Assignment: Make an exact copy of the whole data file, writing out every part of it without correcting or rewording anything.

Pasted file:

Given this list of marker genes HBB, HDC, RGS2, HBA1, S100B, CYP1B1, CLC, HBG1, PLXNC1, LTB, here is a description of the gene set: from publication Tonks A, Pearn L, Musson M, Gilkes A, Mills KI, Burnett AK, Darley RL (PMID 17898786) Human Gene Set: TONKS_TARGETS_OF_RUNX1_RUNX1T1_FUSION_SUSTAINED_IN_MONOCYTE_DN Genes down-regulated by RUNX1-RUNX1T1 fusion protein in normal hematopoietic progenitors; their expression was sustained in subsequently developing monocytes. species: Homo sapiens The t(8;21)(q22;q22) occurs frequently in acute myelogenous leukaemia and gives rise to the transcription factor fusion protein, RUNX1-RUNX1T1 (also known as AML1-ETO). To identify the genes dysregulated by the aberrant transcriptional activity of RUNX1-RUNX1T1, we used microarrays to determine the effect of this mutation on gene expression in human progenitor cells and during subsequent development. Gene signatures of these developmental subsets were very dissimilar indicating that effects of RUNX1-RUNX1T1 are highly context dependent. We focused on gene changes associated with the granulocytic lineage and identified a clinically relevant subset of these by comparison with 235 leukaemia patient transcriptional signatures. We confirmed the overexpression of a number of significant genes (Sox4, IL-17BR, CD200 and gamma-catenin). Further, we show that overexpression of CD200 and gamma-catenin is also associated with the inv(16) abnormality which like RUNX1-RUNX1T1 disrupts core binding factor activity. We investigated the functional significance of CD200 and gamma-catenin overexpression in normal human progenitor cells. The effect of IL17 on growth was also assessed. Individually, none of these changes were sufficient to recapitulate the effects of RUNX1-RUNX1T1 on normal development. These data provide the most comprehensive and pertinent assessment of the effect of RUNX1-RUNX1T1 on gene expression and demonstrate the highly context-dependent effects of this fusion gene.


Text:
Given this list of marker genes HBB, HDC, RGS2, HBA1, S100B, CYP1B1, CLC, HBG1, PLXNC1, LTB, here is a description of the gene set: from publication Tonks A, Pearn L, Musson M, Gilkes A, Mills KI, Burnett AK, Darley RL (PMID 17898786) Human Gene Set: TONKS_TARGETS_OF_RUNX1_RUNX1T1_FUSION_SUSTAINED_IN_MONOCYTE_DN Genes down-regulated by RUNX1-RUNX1T1 fusion protein in normal hematopoietic progenitors; their expression was sustained in subsequently developing monocytes. species: Homo sapiens The t(8;21)(q22;q22) occurs frequently in acute myelogenous leukaemia and gives rise to the transcription factor fusion protein, RUNX1-RUNX1T1 (also known as AML1-ETO). To identify the genes dysregulated by the aberrant transcriptional activity of RUNX1-RUNX1T1, we used microarrays to determine the effect of this mutation on gene expression in human progenitor cells and during subsequent development. Gene signatures of these developmental subsets were very dissimilar indicating that effects of RUNX1-RUNX1T1 are highly context dependent. We focused on gene changes associated with the granulocytic lineage and identified a clinically relevant subset of these by comparison with 235 leukaemia patient transcriptional signatures. We confirmed the overexpression of a number of significant genes (Sox4, IL-17BR, CD200 and gamma-catenin). Further, we show that overexpression of CD200 and gamma-catenin is also associated with the inv(16) abnormality which like RUNX1-RUNX1T1 disrupts core binding factor activity. We investigated the functional significance of CD200 and gamma-catenin overexpression in normal human progenitor cells. The effect of IL17 on growth was also assessed. Individually, none of these changes were sufficient to recapitulate the effects of RUNX1-RUNX1T1 on normal development. These data provide the most comprehensive and pertinent assessment of the effect of RUNX1-RUNX1T1 on gene expression and demonstrate the highly context-dependent effects of this fusion gene.